With the New Year comes the time for a new painting! I was wandering around my house looking for something I wanted to paint. I found amongst the Christmas wrappings, some crinkled, stiff brown paper that had been used as packing material. I thought it might work for a backdrop in the same way I might use fabric. I pinned it up on the wall behind my set-up table and shone a light on it. I had a Greek vase nearby, so I added it to the new scene.
I have an orange and black woven wooden box I got at an antique store whose colors were harmonious, so I added that. I needed some smaller objects, so I put in some stones (as usual!) and a geode.
I was pretty pleased with this. I liked the crinkled surface of the paper and the play of light and dark across it.
I got busy and didn’t look at the set-up for a few weeks. When I did, I was surprised to find that I didn’t like it so much. The pattern of light and dark wasn’t as strong as I like. It seemed a bit dull. I wanted to try again.
I’m often surprised by how often I work on a new set-up and think I’m pleased with it, only to discover later that it is flawed. Somehow, after trying so hard to make the relationships between the objects work, and coming up with a possible solution, I become blind to other possibilities. It’s as though I convince myself that the current set-up is somehow inevitable. I focus on the good points that I’ve been working so hard on, and ignore the problematic ones. I think that I need some time to pass to return to the set-up and judge it objectively.
I also think that it is tempting to try to solve a problem quickly. Composing is a tricky business that requires a lot of thought and hard work. Sometimes part of me wants to skip the work and get right to the painting! Looking back at some of my paintings, I wish that I’d taken the extra time to work a bit harder on the compositions, and not settle for the first solution. This time, I decided to try again!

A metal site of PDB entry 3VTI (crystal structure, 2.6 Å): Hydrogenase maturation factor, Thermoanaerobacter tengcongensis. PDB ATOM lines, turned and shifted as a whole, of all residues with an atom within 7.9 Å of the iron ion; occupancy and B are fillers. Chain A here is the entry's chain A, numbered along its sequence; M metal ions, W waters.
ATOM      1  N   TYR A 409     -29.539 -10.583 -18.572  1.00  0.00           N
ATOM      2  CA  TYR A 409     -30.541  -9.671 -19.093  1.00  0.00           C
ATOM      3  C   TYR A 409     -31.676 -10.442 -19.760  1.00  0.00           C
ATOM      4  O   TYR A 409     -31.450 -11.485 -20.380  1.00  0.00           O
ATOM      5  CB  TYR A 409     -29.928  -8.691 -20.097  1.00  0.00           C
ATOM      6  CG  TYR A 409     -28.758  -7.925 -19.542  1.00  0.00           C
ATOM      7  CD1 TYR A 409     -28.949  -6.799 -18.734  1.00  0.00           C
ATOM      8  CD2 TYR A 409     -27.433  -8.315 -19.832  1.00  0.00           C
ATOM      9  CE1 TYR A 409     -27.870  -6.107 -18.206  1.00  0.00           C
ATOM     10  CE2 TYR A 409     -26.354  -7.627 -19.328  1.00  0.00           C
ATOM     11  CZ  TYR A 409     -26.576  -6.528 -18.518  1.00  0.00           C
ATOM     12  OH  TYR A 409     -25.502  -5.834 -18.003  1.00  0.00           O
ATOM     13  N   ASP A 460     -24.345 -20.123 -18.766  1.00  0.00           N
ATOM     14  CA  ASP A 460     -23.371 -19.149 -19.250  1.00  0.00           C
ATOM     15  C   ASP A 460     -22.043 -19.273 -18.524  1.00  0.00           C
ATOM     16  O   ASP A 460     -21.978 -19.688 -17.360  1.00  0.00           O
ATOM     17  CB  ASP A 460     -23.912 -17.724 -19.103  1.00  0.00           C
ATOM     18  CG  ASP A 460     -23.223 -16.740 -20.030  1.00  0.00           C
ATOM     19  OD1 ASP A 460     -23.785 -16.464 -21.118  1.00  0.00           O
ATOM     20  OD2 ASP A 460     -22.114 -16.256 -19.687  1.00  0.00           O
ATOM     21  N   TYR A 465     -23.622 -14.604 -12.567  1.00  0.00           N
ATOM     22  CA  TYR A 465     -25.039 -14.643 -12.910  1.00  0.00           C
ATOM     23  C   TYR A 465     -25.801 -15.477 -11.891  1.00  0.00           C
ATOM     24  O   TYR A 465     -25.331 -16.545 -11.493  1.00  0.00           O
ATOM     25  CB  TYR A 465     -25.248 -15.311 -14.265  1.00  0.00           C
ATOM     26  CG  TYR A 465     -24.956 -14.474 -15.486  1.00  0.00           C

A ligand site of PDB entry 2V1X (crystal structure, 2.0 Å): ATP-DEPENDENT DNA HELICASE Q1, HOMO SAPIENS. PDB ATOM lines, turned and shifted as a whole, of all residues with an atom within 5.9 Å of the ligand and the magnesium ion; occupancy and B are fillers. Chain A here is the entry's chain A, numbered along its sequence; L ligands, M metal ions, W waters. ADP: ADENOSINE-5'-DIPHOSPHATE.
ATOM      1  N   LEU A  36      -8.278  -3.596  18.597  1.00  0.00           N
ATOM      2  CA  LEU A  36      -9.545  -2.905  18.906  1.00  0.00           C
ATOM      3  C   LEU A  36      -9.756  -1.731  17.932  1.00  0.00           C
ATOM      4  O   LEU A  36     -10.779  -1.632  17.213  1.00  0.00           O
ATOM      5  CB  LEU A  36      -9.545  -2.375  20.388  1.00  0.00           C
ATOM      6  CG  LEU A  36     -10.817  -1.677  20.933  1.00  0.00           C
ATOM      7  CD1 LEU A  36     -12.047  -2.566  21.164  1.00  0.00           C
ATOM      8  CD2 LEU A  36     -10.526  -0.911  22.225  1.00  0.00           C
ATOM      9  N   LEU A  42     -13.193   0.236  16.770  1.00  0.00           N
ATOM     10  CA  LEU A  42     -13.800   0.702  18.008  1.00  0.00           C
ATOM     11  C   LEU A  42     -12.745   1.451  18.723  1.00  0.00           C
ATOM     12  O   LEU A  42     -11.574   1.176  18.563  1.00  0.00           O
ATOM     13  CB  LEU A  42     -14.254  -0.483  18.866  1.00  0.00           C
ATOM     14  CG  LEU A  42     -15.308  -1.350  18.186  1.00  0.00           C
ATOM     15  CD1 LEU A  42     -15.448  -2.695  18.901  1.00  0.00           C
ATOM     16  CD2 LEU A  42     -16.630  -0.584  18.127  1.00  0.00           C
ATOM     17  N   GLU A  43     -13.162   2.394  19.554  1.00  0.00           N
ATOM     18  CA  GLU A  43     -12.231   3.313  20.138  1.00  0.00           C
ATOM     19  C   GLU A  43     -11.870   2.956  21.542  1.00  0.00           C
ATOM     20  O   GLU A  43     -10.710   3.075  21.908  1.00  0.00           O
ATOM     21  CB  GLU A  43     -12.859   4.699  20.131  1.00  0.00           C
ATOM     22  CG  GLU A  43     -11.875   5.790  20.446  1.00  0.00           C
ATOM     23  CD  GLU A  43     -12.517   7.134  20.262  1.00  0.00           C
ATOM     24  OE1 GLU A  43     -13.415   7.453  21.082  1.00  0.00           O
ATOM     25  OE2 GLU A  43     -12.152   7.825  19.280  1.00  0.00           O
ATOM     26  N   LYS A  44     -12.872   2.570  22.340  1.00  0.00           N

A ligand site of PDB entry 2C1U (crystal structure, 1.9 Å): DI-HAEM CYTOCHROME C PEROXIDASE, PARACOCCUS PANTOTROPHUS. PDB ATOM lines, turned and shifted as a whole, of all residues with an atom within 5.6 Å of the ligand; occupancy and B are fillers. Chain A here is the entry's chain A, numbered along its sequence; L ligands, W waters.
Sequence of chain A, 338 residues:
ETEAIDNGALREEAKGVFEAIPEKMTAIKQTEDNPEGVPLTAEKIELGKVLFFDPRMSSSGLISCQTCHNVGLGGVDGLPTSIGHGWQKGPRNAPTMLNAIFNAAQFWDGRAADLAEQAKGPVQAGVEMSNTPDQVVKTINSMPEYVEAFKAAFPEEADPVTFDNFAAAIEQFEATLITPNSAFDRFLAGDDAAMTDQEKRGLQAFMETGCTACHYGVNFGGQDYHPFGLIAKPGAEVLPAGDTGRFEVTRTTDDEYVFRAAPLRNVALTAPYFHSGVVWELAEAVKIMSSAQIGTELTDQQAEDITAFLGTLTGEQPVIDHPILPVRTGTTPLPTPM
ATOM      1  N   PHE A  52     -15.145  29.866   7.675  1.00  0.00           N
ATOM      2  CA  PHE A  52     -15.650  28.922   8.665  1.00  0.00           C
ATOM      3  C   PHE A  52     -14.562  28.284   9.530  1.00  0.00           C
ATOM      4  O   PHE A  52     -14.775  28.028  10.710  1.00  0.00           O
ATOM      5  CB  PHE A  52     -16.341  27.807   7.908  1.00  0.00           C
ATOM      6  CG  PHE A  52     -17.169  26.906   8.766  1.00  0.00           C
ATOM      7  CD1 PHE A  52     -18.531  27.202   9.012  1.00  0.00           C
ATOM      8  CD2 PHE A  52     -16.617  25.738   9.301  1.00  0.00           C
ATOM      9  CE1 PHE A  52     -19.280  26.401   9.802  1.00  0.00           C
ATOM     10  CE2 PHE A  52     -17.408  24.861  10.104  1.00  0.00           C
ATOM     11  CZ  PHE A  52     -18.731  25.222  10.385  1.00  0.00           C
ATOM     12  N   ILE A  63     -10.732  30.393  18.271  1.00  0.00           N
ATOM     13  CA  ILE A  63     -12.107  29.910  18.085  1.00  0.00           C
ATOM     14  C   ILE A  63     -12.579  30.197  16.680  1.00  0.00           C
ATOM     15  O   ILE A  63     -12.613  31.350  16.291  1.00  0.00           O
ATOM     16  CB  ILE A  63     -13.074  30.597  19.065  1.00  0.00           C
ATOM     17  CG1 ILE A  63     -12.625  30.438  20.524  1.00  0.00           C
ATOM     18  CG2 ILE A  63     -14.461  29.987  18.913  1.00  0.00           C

If I had used fabric in the background I would now be reluctant to make changes for fear I could never put the fabric back the way it was if my experiments weren’t successful. Fabric has a mind of its own! A pleasing pattern of folds casually created by tossing down a cloth, can never be repeated! However, these paper wrinkles were stable. I could move the paper around as I liked, and be sure that I could replace its original position if I wanted. I felt free to take down the paper, reverse it, and see if I liked the other side better. I moved the vase closer to the center, and placed the box on the right side. I balanced these with the rocks on the left.
I like this so far. I like the way the darks all interconnect into one large dark mass in the upper right, as do the lights into a light one on the lower left. At certain points, the light shapes make in-roads into the dark area, and vice versa. I remember reading in a very old painting composition book that it was a good idea to connect your lights and darks in this way. I think the reason is that massing them prevents a spotty appearance and gives the composition solidity and weight. Also having the dark and light areas intermingle unites them and adds interest.
I do notice that perhaps I like the other side of the paper better. Next time I’m working, I think that I’ll reverse it. Maybe I’ll change everything around!